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In the modern scientific story, light was created not once but twice. The first time was in the Big Bang, when the universe began its existence as a glowing, expanding, fireball, which cooled off into darkness after a few million years. The second time was hundreds of millions of years later, when the cold material condensed into dense nuggets under the influence of gravity, and ignited to become the first stars.

Sir Martin Rees, Britain’s astronomer royal, named the long interval between these two enlightenments the cosmic “Dark Age”. The name describes not only the poorly lit conditions, but also the ignorance of astronomers about that period. Nobody knows exactly when the first stars formed, or how they organised themselves into galaxies-or even whether stars were the first luminous objects. They may have been preceded by quasars, which are mysterious, bright spots found at the centres of some galaxies.

Now, two independent groups of astronomers, one led by Robert Becker of the University of California, Davis, and the other by George Djorgovski of Caltech, claim to have peered far enough into space with their telescopes (and therefore backwards enough in time) to observe the closing days of the Dark Age.

The main problem that plagued previous efforts to study the Dark Age was not the lack of suitable telescopes, but rather the lack of suitable things at which to point them. Because these events took place over $13$ billion years ago, if astronomers are to have any hope of unravelling them they must study objects that are at least $13$ billion light years away. The best prospects are quasars, because they are so bright and compact that they can be seen across vast stretches of space. The energy source that powers a quasar is unknown, although it is suspected to be the intense gravity of a giant black hole. However, at the distances required for the study of Dark Age, even quasars are extremely rare and faint.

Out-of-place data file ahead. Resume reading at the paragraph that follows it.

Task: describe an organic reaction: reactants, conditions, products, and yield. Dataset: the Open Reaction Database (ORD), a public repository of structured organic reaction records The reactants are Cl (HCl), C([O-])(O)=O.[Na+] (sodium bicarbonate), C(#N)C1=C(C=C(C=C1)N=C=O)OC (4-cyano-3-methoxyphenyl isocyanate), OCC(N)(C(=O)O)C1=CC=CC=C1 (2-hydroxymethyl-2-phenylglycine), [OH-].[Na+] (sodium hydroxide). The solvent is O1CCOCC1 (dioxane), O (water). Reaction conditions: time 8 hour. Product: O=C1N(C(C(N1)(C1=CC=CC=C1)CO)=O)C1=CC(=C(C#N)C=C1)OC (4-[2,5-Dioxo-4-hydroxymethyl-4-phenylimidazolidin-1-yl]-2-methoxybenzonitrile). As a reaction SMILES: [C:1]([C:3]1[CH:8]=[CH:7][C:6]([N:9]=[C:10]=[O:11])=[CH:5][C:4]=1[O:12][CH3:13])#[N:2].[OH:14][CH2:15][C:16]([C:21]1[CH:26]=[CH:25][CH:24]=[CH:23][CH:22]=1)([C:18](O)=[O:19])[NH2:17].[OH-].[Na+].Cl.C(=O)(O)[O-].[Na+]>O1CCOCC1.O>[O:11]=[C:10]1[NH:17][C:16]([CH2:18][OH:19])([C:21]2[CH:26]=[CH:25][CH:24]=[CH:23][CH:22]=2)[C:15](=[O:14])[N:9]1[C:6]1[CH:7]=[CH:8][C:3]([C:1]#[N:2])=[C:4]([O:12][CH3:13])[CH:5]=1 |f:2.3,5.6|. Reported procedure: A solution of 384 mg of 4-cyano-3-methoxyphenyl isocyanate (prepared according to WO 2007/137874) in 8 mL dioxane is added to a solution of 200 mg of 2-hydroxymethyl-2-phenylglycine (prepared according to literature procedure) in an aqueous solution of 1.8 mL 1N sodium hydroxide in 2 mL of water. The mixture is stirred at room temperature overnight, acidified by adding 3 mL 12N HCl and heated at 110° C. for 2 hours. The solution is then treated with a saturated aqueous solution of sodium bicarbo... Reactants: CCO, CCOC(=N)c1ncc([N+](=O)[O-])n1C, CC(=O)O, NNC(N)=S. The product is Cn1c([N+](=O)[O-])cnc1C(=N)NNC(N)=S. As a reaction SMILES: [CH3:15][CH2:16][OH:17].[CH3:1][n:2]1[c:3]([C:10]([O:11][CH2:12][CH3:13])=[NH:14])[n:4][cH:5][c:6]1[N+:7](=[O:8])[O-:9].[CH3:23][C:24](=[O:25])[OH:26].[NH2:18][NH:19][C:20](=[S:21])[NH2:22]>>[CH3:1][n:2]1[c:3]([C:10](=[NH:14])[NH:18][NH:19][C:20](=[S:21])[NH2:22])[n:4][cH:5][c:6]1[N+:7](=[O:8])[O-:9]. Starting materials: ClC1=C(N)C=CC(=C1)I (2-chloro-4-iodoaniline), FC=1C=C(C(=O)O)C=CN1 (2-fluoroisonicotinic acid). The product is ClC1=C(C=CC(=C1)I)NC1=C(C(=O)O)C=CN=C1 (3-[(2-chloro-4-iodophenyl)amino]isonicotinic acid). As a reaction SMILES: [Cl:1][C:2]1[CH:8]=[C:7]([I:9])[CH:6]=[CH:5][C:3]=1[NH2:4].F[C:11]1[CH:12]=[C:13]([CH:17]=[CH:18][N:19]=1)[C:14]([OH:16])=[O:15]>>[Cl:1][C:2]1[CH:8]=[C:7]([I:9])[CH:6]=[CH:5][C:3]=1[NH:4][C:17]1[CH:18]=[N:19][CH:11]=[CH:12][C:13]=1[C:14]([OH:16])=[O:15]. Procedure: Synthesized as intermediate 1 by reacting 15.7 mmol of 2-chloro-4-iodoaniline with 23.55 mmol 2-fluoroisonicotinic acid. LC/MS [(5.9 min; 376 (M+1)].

Recently some members of Dr. Becker’s team announced their discovery of the four most distant quasars known. All the new quasars are terribly faint, a challenge that both teams overcome by peering at them through one of the twin Keck telescopes in Hawaii. These are the world’s largest, and can therefore collect the most light. The new work by Dr. Becker’s team analysed the light from all four quasars. Three of them appeared to be similar to ordinary, less distant quasars. However, the fourth and most distant, unlike any other quasar ever seen, showed unmistakable signs of being shrouded in a fog of hydrogen gas. This gas is leftover material from the Big Bang that did not condense into stars or quasars. It acts like fog because new-born stars and quasars emit mainly ultraviolet light, and hydrogen gas is opaque to ultraviolet. Seeing this fog had been the goal of would-be Dark Age astronomers since $1965,$ when James Gunn and Bruce Peterson spelled out the technique for using quasars as backlighting beacons to observe the fog’s ultraviolet shadow.

The fog prolonged the period of darkness until the heat from the first stars and quasars had the chance to ionise the hydrogen (breaking it into its constituent parts, protons and electrons). Ionised hydrogen is transparent to ultraviolet radiation, so at that moment the fog lifted and the universe became the well-lit place it is today. For this reason, the end of the Dark Age is called the “Epoch of Re-ionisation”. Because the ultraviolet shadow is visible only in the most distant of four quasars, Dr. Becker’s team concluded that the fog had dissipated completely by the time the universe was about $900$ million years old, and one-seventh of its current size.

Astronomers find it difficult to study the Dark Age because:

  1. suitable telescopes are few.
  2. the associated events took place aeons ago.
  3. the energy source that powers a quasar is unknown.
  4. their best chance is to study quasars, which are faint object to begin with.
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